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History and Commercial Archaeology of Chain Supermarkets and Other Retailers

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 Post subject: History: Eichenbaum's Woodside Village West Covina, CA
PostPosted: Fri 30 Jan 2009 11:21 pm 
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Joseph Eichenbaum designed many shopping centers in Southern California. Among them is Woodside Village in West Covina on Amar and Azusa. He originally called it Rolling Greens Plaza in 1968 as he worked on and off with Donald Bren (developer of the adjacent residential area). The land was part of the massive 3000 acre Unack Ranch.

In 1968, Eichenbaum worked out his plans for a shopping center in the master planned community of Woodside Village (county area that was later annexed by West Covina in 1970). He arranged for it to be on the corner of Pass & Covina Road and a just built section of Azusa Ave (built to state expressway standards of the time, as it was being proposed as the Huntington Beach Freeway, aka "Mountain-to-Sea Highway"). Pass-Covina is now a section of Azusa and a part of Amar Roads.

The first anchor tenants that signed on in 1968 were Vons and Thrifty Drugs as well as Bank of America. Vons closed in the early 1990's and was left vacant until the early 2000's. Thrifty rebranded to Rite Aid in 1998 after Rite Aid's acquistion of Thrifty-Payless. Eichenbaum added Pep Boys as a standalone building in 1983. The left most wings, Jack In The Box/Subway, and Blockbuster Game Stop were added by the new owner after Eichenbaum sold the center in the late 1980's/early 1990's. I don't know when Shakey's was added or if it was already attached to Vons when it opened in 1970. When Vons closed, it sported the Bill Davilla-era Red-White decor package. Rite Aid sported Thrifty's 1980's era decor until it remodeled in the early 2000's. My earliest memory of Vons was when I was a toddler and there was a cashier (who later transferred to the Badillo/Grand store in Covina) who liked me so much I often got rides on the checkstand belt and occasional goodies from her labeled "The Vons Companies Inc".

The late 1990's saw the sharp increase of the Filipino population along Amar Road between Azusa and the City of Walnut. Alpha Beta across the street opened in 1973 and closed as a Food4Less operated conventional AB in 1996 and was soon taken over by Seafood City, a major Filipino grocery chain based in Pomona. Island Pacific, a rival Filipino chain moved into the former Vons space in Eichenbaum's center, completely remodeling it. As the primary anchor, they renamed the center Island Plaza. Late last year, they repainted most of the center into the yellow scheme (Island's main color).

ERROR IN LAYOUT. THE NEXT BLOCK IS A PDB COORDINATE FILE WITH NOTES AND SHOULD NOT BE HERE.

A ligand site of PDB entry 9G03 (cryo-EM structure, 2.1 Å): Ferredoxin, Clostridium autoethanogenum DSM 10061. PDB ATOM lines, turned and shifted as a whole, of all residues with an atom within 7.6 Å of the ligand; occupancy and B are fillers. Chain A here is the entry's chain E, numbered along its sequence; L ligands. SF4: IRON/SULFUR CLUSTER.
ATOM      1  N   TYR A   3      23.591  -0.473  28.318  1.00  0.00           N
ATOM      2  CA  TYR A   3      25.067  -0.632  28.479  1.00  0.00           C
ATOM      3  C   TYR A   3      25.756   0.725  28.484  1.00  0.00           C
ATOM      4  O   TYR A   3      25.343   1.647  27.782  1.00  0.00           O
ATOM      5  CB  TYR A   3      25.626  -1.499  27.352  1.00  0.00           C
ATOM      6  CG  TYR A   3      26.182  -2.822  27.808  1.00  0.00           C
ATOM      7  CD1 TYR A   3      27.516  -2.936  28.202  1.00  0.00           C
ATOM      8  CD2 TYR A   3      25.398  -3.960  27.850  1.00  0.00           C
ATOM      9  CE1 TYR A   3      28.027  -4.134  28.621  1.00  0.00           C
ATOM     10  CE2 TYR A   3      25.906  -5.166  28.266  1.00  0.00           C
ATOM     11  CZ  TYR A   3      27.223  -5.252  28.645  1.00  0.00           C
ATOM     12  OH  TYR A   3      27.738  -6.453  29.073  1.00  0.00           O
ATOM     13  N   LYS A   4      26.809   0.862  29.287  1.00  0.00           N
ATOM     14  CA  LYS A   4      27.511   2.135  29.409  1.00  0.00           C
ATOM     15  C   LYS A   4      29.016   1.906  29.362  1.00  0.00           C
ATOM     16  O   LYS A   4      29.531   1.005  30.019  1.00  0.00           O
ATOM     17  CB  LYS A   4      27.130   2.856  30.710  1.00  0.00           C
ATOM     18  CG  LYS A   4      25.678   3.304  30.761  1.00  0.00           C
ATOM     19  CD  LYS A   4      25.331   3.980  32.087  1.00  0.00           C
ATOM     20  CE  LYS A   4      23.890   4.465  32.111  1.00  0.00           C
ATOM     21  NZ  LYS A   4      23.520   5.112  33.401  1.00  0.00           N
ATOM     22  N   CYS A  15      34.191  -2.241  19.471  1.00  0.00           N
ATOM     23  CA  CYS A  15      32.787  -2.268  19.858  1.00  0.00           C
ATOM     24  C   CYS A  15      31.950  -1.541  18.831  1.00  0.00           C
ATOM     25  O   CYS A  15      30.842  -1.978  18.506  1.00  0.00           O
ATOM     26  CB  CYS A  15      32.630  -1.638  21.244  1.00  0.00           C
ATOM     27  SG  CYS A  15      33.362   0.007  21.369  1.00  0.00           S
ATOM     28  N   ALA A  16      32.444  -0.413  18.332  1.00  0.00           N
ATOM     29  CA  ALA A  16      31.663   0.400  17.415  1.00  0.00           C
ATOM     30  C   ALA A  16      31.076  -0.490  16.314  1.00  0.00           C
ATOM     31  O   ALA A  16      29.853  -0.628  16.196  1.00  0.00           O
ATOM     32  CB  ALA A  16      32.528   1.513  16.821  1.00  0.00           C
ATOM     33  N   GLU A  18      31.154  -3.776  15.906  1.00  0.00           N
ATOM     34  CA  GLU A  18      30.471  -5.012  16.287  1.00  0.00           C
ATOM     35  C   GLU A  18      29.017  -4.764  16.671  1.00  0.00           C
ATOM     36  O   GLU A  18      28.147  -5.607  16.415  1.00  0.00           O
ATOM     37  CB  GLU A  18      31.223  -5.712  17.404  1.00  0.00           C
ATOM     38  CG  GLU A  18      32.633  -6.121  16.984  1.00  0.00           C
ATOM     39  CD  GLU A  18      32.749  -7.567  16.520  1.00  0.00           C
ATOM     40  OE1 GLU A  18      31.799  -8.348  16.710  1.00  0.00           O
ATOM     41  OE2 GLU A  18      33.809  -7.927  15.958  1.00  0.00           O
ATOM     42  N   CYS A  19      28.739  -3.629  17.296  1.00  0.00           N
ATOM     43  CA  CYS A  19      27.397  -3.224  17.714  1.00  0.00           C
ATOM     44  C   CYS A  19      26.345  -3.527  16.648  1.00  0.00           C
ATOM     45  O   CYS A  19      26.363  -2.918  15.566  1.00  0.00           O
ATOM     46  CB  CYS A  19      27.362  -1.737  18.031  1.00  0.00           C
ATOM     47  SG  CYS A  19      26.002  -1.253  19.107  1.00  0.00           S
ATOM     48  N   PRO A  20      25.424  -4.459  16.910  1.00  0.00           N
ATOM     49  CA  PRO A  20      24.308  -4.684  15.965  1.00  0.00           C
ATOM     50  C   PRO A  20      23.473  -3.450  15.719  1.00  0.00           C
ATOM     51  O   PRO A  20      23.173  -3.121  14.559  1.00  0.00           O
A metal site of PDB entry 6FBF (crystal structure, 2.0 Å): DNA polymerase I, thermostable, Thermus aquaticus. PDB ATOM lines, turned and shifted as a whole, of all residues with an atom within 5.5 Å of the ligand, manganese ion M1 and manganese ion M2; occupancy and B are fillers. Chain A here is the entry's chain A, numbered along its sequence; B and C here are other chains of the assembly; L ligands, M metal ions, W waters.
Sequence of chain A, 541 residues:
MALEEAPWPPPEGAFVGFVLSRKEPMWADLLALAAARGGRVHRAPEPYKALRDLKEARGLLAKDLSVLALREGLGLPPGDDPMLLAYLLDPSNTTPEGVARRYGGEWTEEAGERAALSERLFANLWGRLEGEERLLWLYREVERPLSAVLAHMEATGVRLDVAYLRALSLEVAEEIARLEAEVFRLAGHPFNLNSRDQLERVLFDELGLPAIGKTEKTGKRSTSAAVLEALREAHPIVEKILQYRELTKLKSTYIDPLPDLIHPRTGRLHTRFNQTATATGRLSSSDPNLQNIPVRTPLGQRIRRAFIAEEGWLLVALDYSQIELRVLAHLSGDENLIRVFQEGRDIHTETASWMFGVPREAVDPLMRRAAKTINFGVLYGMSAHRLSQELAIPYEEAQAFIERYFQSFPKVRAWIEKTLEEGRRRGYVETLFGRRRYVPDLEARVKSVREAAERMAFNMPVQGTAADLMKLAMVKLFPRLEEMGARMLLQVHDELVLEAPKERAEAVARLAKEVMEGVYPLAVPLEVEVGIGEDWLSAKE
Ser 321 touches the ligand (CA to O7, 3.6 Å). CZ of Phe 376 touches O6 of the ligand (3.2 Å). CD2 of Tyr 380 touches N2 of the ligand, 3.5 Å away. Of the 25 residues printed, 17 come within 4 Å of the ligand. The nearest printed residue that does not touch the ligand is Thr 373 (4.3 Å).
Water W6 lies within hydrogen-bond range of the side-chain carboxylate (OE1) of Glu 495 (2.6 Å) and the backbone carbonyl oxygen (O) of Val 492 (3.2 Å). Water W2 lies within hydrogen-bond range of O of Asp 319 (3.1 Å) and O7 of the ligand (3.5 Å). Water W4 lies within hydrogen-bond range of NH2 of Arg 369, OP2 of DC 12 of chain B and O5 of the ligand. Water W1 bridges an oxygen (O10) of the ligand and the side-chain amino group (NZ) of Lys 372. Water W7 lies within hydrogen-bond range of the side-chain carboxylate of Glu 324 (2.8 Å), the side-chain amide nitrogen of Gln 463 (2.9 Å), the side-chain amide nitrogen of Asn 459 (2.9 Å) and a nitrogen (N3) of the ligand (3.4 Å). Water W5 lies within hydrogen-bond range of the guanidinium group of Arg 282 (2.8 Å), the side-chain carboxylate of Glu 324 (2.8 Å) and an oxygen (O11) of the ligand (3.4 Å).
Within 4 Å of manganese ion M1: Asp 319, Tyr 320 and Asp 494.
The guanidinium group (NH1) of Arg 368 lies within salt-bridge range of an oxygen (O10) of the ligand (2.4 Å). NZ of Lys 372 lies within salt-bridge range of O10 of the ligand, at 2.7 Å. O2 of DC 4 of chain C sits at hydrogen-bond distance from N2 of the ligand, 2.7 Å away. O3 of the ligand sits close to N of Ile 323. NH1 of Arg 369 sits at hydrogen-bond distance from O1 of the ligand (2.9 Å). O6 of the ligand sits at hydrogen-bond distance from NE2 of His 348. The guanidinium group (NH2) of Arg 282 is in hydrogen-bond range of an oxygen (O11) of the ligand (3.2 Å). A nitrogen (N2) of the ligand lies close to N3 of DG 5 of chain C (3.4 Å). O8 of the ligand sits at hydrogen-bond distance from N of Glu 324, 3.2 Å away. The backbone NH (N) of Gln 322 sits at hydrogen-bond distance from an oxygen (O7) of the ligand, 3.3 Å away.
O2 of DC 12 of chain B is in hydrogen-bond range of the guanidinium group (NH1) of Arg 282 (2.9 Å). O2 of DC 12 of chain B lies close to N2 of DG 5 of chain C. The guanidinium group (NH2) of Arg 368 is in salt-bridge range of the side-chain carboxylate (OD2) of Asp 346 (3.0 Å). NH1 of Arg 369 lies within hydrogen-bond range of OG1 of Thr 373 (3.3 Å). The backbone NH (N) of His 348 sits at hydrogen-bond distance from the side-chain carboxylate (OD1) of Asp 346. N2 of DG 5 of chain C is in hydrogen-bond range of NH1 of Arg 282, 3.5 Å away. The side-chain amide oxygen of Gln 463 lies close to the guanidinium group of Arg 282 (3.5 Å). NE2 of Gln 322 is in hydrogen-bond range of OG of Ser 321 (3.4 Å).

luckysaver


Last edited by luckysaver on Sat 31 Jan 2009 1:07 pm, edited 1 time in total.

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 Post subject: Re: History: Eichenbaum's Woodside Village West Covina, CA
PostPosted: Sat 31 Jan 2009 12:36 pm 
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Joined: Mon 21 Nov 2005 9:44 pm
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At the very east, there was a TJMaxx that was an anchor store. It closed in the late 90's. What was this before?


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 Post subject: Re: History: Eichenbaum's Woodside Village West Covina, CA
PostPosted: Sat 31 Jan 2009 1:02 pm 
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Joined: Thu 22 Feb 2007 5:10 pm
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Jeff,

I called it the west wing because I'm looking at the center facing the Puente Hills, not the BKK landfill.

Eichenbaum never added the west wing (TJ Maxx, Goodwill/Hallmark). This was added by the subsequent owner after Eichenbaum. Farr's Hallmark anchored the west wing adjacent to the Woodside Apartments next to Pep Boys and it is currently Goodwill.

TJ Maxx closed in the early 2000's and a closeout retailer (RhinoMart) took over. RhinoMart closed Spring 2008 and the space is now vacant.

The space between Island Pacific and Rite Aid is Giant Dollar (a dollar chain in predominantly latino areas). It was House of Fabrics during the Eichenbaum era. For a short time after Vons closed, it was Joann, after Joann acquired Fabricland (the parent of House of Fabrics).

Eichenbaum also developed Eastland in 1956 off I-10 and Barranca near IKEA <maybe Chad can look this up on the LA Times Archives or this book that Mr. Groceteria has, http://cgi.ebay.com/ARCHITECTURE,AUTOS- ... 2004r17115>.

Eichenbaum was known as the "father of California shopping malls". His family's foundation is still active today even though he has long been gone. They currently own the land of the Restaurant Row next to IKEA (it was mentioned in a 2003 article announcing the opening of Hooters on Garvey/Barranca). I think he was also involved in that concert venue in Restaurant/Hotel Row on Garvey that didn't quite work out after 2 years.

luckysaver


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 Post subject: Re: History: Eichenbaum's Woodside Village West Covina, CA
PostPosted: Fri 13 Feb 2009 5:08 pm 
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Joined: Wed 11 Feb 2009 10:56 pm
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Location: southern California
luckysaver wrote:

Alpha Beta across the street opened in 1973 <snipped>


The one thing I always remember about this store is that to this day, it's the only place I have ever seen an ant invasion in the freezer section. Strange, the things the mind retains...


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